Harvesting Macadamia Nuts
Our close friend Rene, explaining the finer details of choosing papayas to pick.
We played lots of croquet.
I took this our last morning after doing Yoga Sun Sallutations waiting for it to rise.
We just returned from twenty days in Kaua'i. We timed our vacation perfectly as we were able to enjoy the holidays and have some down time afterwards, and we didn't come back while it was still dark and dreary. Now we are home and the increase in daylight hours and sun intensity since we left is incredible. Today the sun filled our house with bright sunlight all afternoon and we basked in it.
I am recharged and ready to take on the world. Tomorrow we are setting up the first seed starting rack. I'll be starting celery, onions, shallots and leek seed along with some herbs; thyme and oregano. One of my seed starting goals this year is to start some of the less productive crops earlier. I generally pride myself on vegetable seeds at the right time, early enough to get a jump start but not so early that they get leggy or root bound. Now that I have a little more room, I'm planning on transplanting or starting the heat lovers in bigger pots to give them more room, with the intention of having cucumbers, tomatoes and peppers before August - some years we've been eating this crops mid- summer, but not this past summer.
I had a pretty laid back attitude (for me) in regards to the garden this last year (due to hubby away most of the summer and the kids and I trying to maintain balance and harmony around the homestead).... and it showed. My lack of efforts were particularly obvious in regards to soil preparation. Some beds looked good, but a lot of crops could have and should have been bigger and more glorious. It all comes down to hauling compost/er, aged animal bedding, and how little of it I'm up for wheel barrowing up a driveway with kids moaning along behind. See, when we first started clearing land for our garden we did not know we'd be keeping animals, so our hill is poorly planned out; with the garden a work out above the chicken coop and goat pens. How much compost and animal bedding should I be putting on the garden at spring planting? I put on about a dozen wheel barrow full loads, and I'm guessing that needs to be tripled.
I've been wanting to rent a small piece of farm machinery to clear the goat pens, build compost piles and haul bedding up the hill, and I'm hoping that this might be the spring that it gets done. Wouldn't that make my life easier? It comes down to having more money in the spring and for D to get a day or two off with his busy work schedule.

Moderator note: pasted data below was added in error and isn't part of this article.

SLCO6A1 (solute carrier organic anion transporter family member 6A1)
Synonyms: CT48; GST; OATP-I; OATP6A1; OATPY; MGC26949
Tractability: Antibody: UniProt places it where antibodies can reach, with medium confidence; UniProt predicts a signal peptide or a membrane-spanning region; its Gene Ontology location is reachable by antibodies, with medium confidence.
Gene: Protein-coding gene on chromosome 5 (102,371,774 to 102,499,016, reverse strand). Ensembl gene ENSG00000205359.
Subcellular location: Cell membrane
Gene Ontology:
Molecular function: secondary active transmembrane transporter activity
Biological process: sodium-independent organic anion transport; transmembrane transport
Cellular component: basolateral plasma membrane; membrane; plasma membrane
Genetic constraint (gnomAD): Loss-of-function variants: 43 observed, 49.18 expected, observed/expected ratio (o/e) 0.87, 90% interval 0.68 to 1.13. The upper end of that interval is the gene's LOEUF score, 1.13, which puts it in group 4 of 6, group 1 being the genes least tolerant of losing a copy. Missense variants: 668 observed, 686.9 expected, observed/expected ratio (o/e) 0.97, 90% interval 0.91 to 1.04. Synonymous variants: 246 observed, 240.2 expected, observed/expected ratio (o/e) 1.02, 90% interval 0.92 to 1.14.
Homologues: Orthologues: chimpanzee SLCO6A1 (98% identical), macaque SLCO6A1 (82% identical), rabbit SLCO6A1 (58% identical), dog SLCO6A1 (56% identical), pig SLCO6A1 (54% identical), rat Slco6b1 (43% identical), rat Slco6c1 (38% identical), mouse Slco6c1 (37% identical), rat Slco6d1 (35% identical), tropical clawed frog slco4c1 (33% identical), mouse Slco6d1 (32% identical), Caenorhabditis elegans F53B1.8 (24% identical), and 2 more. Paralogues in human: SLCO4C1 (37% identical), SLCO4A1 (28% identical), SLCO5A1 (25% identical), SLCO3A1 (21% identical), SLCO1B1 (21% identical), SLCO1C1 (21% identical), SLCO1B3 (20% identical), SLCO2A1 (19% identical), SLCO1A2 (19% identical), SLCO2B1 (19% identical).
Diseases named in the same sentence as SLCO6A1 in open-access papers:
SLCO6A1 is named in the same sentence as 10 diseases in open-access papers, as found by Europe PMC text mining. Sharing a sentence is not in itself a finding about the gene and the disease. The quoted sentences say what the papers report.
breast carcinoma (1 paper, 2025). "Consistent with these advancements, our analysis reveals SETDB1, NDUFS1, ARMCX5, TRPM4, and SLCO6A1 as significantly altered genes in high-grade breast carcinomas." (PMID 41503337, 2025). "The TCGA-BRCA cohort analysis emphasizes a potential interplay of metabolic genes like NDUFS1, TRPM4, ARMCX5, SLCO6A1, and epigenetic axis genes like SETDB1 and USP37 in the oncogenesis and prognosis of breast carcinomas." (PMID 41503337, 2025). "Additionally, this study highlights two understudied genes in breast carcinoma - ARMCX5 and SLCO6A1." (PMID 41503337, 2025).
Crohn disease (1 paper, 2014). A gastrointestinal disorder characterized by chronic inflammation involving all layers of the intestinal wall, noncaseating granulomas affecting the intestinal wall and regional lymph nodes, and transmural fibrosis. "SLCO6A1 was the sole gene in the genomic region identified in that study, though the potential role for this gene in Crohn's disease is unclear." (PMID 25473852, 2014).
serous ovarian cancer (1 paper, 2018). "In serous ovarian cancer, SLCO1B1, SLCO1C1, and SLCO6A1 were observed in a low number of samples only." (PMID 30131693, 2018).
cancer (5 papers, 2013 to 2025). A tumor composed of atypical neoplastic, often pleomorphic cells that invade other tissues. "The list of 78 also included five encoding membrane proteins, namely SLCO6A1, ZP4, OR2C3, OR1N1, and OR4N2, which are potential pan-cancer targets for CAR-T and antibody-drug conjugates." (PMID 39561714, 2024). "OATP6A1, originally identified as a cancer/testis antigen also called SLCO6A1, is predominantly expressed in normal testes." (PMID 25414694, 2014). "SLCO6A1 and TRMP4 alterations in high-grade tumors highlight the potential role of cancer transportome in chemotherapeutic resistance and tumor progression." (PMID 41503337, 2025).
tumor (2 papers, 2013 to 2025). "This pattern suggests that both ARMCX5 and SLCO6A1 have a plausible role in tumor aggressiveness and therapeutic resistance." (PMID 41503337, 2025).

In other exciting news, Dustin brought home our Feed Store's poultry shipment schedule for the spring. Although, I don't know why I'm so excited about it as I'm planning on hatching our own crosses and maybe ordering some Welsummers from a small hatchery. I do know; it is a sign of spring. I've decided to fore go pigs this year as much as I want to take the plunge. I'm trying to practice restraint, which goes for geese and ducks as well, (and sheep and Angoras :)
I will be ordering bees, as well as a handful of turkeys and Cornish cross. And of course we've got bred goats. I've bred six of our seven does, and I'm hoping four or five are expecting kids between April and May. I'm going to try to sell all the doelings as well as a few milkers, with my goal still being to go into winter with four milkers. We no longer have any bucks. We had friends butcher the last adult for meat this month, and we've loaned (maybe permanently) a buckling to some friends. So my morning chores are a piece of cake right now, and can be accomplished in about a half hour; milk two does, feed does grain, hay and water, and haul water and feed to the chickens.
The break from the farm has me inspired to do my best this spring for my animals. I've been holding onto several gallon jars of dried herbs from this summer, and my pregnant does will be getting handfuls of dried nettles and red raspberry leaves on their grain until they kid. I'm also feeding a couple tablespoons of kelp to the bred does along with extra sunflower seeds(1 cup) and alfalfa pellets (2 cups).
The chicken's eggs haven't been as orange as usual, so I'm planning on cleaning out the freezers looking for extra goodies for them, in addition to getting into a sprouting regime for them; time to start sprouting and growing some wheat grass in the windows for the chooks. When I clean out the freezers I put things like Goat stock from 2011, old frozen soups (nothing with poultry), moose scraps intended for dog food, salmon eggs and freezer burnt goat cheese into our backup fridge to thaw, and then feed them over the course of the week.
One last note, I just received an ordering form from a local Goldstream Valley farm selling seed potatoes as well as other vegetable seed; tomatoes, peppers, cukes, turnips etc. I thought I'd share their address for those of you here in the Interior as I was stoked to see a farm offering local heirloom and organic vegetable and flower seed. So here they are:
Zone 1 Grown
c/o Pingo Farm
999 Maura Street
Fairbanks, AK 99709
I'm looking forward to hearing from you guys. What are you excited about? How is your garden and livestock planning going and what changes are you making?